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Complexity and composition of pasture swards affect plant productivity and soil organisms

McElroy, M.S., Papadopoulos, Y.A., Adl, M.S. (2012). Complexity and composition of pasture swards affect plant productivity and soil organisms, 92(4), 687-697.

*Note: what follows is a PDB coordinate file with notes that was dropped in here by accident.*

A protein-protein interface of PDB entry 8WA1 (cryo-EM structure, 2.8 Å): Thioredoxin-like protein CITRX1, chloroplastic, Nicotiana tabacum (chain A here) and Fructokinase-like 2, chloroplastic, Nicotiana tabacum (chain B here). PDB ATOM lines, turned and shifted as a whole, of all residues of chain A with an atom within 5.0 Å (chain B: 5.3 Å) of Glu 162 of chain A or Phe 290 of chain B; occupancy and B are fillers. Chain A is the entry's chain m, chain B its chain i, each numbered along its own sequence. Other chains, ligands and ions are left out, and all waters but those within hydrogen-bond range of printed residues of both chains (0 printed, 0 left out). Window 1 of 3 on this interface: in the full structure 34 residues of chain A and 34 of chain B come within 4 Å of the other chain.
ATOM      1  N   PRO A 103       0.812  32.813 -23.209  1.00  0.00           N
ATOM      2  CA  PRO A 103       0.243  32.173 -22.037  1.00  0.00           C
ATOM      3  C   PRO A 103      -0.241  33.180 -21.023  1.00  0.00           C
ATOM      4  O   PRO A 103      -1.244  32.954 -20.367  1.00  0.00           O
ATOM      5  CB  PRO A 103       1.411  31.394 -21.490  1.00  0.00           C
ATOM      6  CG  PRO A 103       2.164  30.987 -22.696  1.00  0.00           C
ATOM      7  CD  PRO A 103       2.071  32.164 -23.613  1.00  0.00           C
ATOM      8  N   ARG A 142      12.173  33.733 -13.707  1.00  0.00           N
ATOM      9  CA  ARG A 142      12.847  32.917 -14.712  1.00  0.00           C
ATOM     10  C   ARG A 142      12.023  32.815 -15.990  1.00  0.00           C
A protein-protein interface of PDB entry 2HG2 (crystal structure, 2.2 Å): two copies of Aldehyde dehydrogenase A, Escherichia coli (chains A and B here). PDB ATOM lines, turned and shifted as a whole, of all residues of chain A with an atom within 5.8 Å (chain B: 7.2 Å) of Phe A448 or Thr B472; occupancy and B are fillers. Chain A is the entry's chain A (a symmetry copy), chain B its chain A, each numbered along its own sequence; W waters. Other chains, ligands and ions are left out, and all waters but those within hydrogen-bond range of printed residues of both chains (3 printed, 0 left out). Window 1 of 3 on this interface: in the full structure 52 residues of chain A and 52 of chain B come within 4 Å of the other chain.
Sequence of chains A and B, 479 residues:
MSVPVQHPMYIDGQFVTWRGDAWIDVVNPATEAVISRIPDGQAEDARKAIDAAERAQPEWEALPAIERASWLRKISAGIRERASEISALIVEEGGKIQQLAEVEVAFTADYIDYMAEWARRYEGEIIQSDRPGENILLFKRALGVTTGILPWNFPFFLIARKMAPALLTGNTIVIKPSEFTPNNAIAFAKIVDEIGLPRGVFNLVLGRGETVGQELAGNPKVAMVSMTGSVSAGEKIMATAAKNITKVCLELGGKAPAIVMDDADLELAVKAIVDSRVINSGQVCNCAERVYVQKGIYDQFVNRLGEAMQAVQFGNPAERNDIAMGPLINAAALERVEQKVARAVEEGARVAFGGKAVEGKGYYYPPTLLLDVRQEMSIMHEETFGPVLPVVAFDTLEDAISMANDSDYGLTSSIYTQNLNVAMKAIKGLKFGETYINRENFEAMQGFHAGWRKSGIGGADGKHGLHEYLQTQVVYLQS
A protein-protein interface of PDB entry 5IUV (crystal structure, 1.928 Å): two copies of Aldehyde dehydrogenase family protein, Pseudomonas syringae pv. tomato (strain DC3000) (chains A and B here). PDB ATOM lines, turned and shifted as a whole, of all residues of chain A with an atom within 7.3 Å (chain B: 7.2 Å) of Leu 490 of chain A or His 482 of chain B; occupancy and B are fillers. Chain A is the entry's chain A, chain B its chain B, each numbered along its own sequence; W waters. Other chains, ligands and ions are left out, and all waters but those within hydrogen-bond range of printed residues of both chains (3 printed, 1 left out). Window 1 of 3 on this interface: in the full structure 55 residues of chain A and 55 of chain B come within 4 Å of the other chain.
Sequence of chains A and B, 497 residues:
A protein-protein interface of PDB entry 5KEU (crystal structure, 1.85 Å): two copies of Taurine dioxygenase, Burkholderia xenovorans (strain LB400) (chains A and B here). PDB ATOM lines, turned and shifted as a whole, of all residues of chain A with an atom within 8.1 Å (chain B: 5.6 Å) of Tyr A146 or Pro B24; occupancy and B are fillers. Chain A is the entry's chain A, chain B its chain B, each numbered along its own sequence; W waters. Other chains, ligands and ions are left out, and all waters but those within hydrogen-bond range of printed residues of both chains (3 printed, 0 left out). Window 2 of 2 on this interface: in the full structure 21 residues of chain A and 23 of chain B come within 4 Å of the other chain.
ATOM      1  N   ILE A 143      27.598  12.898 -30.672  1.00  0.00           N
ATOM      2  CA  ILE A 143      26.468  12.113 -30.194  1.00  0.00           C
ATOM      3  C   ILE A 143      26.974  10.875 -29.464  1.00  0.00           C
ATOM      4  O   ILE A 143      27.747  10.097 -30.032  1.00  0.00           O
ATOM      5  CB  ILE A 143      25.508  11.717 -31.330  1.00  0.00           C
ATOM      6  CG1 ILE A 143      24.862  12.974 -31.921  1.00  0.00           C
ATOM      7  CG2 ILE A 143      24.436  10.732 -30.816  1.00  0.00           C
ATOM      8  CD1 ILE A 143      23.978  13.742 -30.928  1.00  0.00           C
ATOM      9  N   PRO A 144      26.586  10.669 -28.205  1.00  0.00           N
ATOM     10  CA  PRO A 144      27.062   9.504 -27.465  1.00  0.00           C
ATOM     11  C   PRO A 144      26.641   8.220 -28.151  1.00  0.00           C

The relationships between ecosystem diversity, productivity, and stability is a central theme in current ecological research; the links between above-ground and below-ground ecosystems, as well as their effects on ecosystem services, are becoming more understood. While plant communities differ in primary productivity, and in the communities of soil organisms they support, it is unclear whether these differences are attributable mainly to plant community diversity or to the dominant plant species. This study evaluated the effect of these two factors on plant productivity, and abundance of soil microorganisms and functional diversity, in an establishing pasture using sward complexity (plant species present) and sward composition (identity of species) as treatments in a design using the step-wise addition of grass species. While sward complexity affected plant productivity, showing higher productivity in plots of higher diversity, abundance and functional diversity of soil organism groups were generally not consistently affected by sward complexity or composition. Sward composition did influence soil community composition; there was a close correlation between microbial catabolic activity and sward composition. This study shows that grassland plants have a limited effect on the size and diversity of soil communities while they are being established. This result may have consequences for soil ecosystem services.

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